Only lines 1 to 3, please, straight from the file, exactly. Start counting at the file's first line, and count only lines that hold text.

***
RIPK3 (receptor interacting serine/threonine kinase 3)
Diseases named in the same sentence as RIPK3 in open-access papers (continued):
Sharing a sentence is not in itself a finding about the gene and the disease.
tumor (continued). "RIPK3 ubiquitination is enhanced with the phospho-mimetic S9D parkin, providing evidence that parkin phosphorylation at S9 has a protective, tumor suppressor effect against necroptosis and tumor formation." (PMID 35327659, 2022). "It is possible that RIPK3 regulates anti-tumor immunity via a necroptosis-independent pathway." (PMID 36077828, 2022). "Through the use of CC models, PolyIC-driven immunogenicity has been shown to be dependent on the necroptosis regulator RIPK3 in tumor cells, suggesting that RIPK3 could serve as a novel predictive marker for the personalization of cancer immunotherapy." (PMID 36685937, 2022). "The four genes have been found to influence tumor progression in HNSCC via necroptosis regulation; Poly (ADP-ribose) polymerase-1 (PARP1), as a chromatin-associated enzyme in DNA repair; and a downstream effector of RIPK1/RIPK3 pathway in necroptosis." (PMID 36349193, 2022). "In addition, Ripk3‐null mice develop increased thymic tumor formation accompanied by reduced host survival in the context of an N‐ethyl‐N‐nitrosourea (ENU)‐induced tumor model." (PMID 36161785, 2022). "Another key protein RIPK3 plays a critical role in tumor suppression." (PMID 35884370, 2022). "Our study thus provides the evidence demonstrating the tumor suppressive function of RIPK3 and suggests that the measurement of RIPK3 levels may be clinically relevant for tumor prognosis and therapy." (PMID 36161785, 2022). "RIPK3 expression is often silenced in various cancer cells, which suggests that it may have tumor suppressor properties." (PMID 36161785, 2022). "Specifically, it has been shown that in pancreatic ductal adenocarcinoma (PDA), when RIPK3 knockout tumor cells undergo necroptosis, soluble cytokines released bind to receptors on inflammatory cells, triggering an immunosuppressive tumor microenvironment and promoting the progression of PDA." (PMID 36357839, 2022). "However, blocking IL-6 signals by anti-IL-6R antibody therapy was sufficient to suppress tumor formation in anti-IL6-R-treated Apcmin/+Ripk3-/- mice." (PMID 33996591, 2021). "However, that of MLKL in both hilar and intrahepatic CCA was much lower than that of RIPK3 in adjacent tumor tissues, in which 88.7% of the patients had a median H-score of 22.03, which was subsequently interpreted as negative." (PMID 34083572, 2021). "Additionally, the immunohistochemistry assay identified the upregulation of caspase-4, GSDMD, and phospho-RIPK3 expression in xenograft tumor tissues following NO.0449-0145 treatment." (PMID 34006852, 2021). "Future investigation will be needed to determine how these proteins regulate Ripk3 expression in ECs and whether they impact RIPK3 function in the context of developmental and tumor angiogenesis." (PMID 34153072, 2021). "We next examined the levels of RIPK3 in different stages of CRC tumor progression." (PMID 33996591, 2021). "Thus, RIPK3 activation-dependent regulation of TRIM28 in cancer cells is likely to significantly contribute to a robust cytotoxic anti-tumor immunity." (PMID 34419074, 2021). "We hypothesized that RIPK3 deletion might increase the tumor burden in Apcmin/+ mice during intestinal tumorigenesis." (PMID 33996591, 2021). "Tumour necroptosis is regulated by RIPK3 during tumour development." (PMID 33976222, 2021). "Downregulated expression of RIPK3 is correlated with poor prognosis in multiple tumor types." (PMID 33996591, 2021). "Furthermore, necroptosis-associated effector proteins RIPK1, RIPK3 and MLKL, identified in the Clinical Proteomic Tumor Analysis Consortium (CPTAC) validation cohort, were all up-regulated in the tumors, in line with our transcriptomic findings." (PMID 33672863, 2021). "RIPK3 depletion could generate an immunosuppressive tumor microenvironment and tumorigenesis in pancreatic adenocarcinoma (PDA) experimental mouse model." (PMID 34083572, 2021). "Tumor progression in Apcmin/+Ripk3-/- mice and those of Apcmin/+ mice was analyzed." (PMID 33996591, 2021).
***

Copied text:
RIPK3 (receptor interacting serine/threonine kinase 3)
Diseases named in the same sentence as RIPK3 in open-access papers (continued):
Sharing a sentence is not in itself a finding about the gene and the disease.